Important features of the method and apparatus by which the objects and aspects of the invention may be realized will more clearly appear from the description which follows, particularly when taken in connection with the accompanying drawings wherein there is indicated or shown in illustrative detail and cooperative arrangement certain parts or instrumentalities leading to an embodiment for the successful performance of the invention.
Said accompanying drawings constitute a part of this specification and a brief description of the several figures thereof is as follows:
Fig. 1 is a diagrammatic view or flow-sheet illustrating important features of a plant adapted.
for treating used foundry sand and according to which clear or elutriating water is used, drycleaned sand is obtained as an end product and water of the process is clarified for reuse. In this figure there is prominently shown as a single piece of apparatus a bowl providing av scrubbing compartment with an agitating and an elutriating means therein, and a classifier for receiving elutriated sands passing thereinto from the bowl and from which washed sands are delivered for subsequent drying and re-use.
Fig. 2 is a perspective viewv illustrating an elutriating hopper employable in such bowl.
Fig. 3 is a vertical sectional view illustrating a bowl with a special draft tube and agitating means therein and an elutriating hopper positionably associated for cooperative functioning with respect to the draft tube. i
Fig. 4 illustrates a modified form of draft tube and elutriating means arrangement, the bowl with which such arrangement is employable being indicated by dot and dash lines.
Fig. 5 is a view for illustrating certain conditions realizable at the portion of the classifier whereat the raked sands emerge from the liquid bath within the classler.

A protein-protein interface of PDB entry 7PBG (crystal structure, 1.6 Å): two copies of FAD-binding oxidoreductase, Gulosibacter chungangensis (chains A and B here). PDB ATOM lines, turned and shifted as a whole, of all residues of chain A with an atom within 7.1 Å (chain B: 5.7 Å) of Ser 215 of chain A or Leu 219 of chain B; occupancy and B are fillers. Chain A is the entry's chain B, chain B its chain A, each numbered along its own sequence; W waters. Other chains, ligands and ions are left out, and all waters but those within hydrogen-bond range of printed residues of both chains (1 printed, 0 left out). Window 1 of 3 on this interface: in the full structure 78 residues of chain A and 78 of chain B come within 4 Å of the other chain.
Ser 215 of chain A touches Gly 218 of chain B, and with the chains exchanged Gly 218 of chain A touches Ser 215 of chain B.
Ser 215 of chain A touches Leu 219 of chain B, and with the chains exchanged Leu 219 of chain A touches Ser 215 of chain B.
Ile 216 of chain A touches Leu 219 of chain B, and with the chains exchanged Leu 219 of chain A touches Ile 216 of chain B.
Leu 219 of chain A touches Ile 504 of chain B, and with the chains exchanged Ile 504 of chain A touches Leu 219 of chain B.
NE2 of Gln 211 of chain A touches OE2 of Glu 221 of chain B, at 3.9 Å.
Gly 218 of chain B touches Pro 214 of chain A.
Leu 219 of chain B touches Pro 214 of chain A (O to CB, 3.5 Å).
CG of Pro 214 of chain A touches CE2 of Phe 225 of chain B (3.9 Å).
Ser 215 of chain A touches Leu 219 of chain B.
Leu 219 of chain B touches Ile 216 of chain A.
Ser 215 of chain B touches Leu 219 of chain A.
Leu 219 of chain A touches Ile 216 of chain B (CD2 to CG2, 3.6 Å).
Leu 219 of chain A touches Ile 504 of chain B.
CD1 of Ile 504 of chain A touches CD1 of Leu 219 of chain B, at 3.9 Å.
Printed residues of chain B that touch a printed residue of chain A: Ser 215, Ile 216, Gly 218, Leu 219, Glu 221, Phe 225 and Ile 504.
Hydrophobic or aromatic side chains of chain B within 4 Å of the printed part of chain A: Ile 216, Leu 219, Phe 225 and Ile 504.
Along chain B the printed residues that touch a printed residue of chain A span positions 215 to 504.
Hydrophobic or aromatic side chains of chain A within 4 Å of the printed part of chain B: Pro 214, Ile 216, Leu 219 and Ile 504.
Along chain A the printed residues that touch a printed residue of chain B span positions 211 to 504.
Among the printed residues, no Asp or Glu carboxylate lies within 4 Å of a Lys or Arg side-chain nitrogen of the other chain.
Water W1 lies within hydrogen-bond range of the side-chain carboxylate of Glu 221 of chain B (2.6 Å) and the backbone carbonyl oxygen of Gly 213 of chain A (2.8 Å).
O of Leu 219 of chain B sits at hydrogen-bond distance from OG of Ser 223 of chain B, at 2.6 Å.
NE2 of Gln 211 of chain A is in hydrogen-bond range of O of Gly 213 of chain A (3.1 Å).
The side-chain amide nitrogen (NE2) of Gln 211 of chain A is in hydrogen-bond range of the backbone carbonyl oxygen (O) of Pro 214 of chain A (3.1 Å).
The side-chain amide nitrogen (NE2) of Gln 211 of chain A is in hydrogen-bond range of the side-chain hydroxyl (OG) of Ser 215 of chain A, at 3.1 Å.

Figs. 6 and 7 are respectively plan and vertical sectional views of a composite bowl or scrubbingl compartment and sands classifier` .for realizing important features of the invention hereof.
From a purely apparatus point of view a new form of apparatus for realizing certain important aspects and novel characteristic features for effecting certain novel operative steps is built up and about an apparatus shown in the Kite et al. Patent No. 2,261,390, dated November 4, 1941. However, with respect to the apparatus of that patent, certain structural changes have been made including novel arrangement and employment of other parts or equipment that comprise characterizing features of the new form of apparatus.
In the specification of the Kite et al. patent, reference is made to the Finney Patent No. 1,997,- 379, granted April 9, 1935. These two patents show the construction of the raking mechanism illustrated herein and the mechanism by which a low forward raking movement is impar-ted during a raking stroke and also showing how an elevated rearward movement is imparted to the raking mechanism hereof preparatory to its succeeding raking stroke.
Reference is now made to the drawings in detall: